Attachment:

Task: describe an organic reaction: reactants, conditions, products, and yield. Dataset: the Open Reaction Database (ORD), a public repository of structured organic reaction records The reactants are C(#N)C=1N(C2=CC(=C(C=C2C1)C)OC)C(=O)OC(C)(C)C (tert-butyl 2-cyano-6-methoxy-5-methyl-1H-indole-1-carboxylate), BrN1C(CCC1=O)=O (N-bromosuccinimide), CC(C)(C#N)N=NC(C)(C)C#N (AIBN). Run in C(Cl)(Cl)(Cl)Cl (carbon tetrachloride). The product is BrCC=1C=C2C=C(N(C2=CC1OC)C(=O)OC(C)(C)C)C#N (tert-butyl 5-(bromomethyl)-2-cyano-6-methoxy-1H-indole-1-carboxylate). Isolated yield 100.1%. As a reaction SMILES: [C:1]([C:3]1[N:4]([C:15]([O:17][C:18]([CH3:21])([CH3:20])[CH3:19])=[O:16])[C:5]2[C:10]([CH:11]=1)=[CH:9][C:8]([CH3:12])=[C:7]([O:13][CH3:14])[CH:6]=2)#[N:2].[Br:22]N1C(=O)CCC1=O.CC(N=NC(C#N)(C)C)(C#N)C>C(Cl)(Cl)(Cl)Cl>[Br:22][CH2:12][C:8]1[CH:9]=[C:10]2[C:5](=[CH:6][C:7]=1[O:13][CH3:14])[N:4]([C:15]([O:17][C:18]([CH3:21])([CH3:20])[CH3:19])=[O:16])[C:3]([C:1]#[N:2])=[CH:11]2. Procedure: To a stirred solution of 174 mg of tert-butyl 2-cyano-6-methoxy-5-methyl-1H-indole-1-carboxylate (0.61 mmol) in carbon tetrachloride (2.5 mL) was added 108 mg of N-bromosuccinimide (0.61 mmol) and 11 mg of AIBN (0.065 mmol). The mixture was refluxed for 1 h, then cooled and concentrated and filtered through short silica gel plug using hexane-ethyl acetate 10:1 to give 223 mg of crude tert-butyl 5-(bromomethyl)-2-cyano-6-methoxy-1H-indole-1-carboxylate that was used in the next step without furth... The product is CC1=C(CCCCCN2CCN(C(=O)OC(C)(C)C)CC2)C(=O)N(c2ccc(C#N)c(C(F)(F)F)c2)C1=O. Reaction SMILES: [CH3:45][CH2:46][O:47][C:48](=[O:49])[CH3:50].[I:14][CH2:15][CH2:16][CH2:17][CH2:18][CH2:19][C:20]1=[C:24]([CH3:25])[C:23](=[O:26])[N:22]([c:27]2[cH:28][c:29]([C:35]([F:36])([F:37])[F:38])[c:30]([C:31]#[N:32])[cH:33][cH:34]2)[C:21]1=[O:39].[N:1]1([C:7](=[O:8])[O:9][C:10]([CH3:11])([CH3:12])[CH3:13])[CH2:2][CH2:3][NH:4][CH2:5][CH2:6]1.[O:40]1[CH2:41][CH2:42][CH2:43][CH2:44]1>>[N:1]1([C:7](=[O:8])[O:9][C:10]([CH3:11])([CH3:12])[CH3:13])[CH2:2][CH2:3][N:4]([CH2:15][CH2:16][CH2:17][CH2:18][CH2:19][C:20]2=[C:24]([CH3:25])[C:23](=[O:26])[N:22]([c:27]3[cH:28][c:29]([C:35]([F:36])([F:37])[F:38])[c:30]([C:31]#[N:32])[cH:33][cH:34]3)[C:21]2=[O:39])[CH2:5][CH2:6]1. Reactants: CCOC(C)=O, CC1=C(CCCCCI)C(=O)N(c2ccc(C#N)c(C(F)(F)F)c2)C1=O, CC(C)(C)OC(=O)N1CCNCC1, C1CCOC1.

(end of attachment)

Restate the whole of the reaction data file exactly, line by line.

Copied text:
Task: describe an organic reaction: reactants, conditions, products, and yield. Dataset: the Open Reaction Database (ORD), a public repository of structured organic reaction records The reactants are C(#N)C=1N(C2=CC(=C(C=C2C1)C)OC)C(=O)OC(C)(C)C (tert-butyl 2-cyano-6-methoxy-5-methyl-1H-indole-1-carboxylate), BrN1C(CCC1=O)=O (N-bromosuccinimide), CC(C)(C#N)N=NC(C)(C)C#N (AIBN). Run in C(Cl)(Cl)(Cl)Cl (carbon tetrachloride). The product is BrCC=1C=C2C=C(N(C2=CC1OC)C(=O)OC(C)(C)C)C#N (tert-butyl 5-(bromomethyl)-2-cyano-6-methoxy-1H-indole-1-carboxylate). Isolated yield 100.1%. As a reaction SMILES: [C:1]([C:3]1[N:4]([C:15]([O:17][C:18]([CH3:21])([CH3:20])[CH3:19])=[O:16])[C:5]2[C:10]([CH:11]=1)=[CH:9][C:8]([CH3:12])=[C:7]([O:13][CH3:14])[CH:6]=2)#[N:2].[Br:22]N1C(=O)CCC1=O.CC(N=NC(C#N)(C)C)(C#N)C>C(Cl)(Cl)(Cl)Cl>[Br:22][CH2:12][C:8]1[CH:9]=[C:10]2[C:5](=[CH:6][C:7]=1[O:13][CH3:14])[N:4]([C:15]([O:17][C:18]([CH3:21])([CH3:20])[CH3:19])=[O:16])[C:3]([C:1]#[N:2])=[CH:11]2. Procedure: To a stirred solution of 174 mg of tert-butyl 2-cyano-6-methoxy-5-methyl-1H-indole-1-carboxylate (0.61 mmol) in carbon tetrachloride (2.5 mL) was added 108 mg of N-bromosuccinimide (0.61 mmol) and 11 mg of AIBN (0.065 mmol). The mixture was refluxed for 1 h, then cooled and concentrated and filtered through short silica gel plug using hexane-ethyl acetate 10:1 to give 223 mg of crude tert-butyl 5-(bromomethyl)-2-cyano-6-methoxy-1H-indole-1-carboxylate that was used in the next step without furth... The product is CC1=C(CCCCCN2CCN(C(=O)OC(C)(C)C)CC2)C(=O)N(c2ccc(C#N)c(C(F)(F)F)c2)C1=O. Reaction SMILES: [CH3:45][CH2:46][O:47][C:48](=[O:49])[CH3:50].[I:14][CH2:15][CH2:16][CH2:17][CH2:18][CH2:19][C:20]1=[C:24]([CH3:25])[C:23](=[O:26])[N:22]([c:27]2[cH:28][c:29]([C:35]([F:36])([F:37])[F:38])[c:30]([C:31]#[N:32])[cH:33][cH:34]2)[C:21]1=[O:39].[N:1]1([C:7](=[O:8])[O:9][C:10]([CH3:11])([CH3:12])[CH3:13])[CH2:2][CH2:3][NH:4][CH2:5][CH2:6]1.[O:40]1[CH2:41][CH2:42][CH2:43][CH2:44]1>>[N:1]1([C:7](=[O:8])[O:9][C:10]([CH3:11])([CH3:12])[CH3:13])[CH2:2][CH2:3][N:4]([CH2:15][CH2:16][CH2:17][CH2:18][CH2:19][C:20]2=[C:24]([CH3:25])[C:23](=[O:26])[N:22]([c:27]3[cH:28][c:29]([C:35]([F:36])([F:37])[F:38])[c:30]([C:31]#[N:32])[cH:33][cH:34]3)[C:21]2=[O:39])[CH2:5][CH2:6]1. Reactants: CCOC(C)=O, CC1=C(CCCCCI)C(=O)N(c2ccc(C#N)c(C(F)(F)F)c2)C1=O, CC(C)(C)OC(=O)N1CCNCC1, C1CCOC1.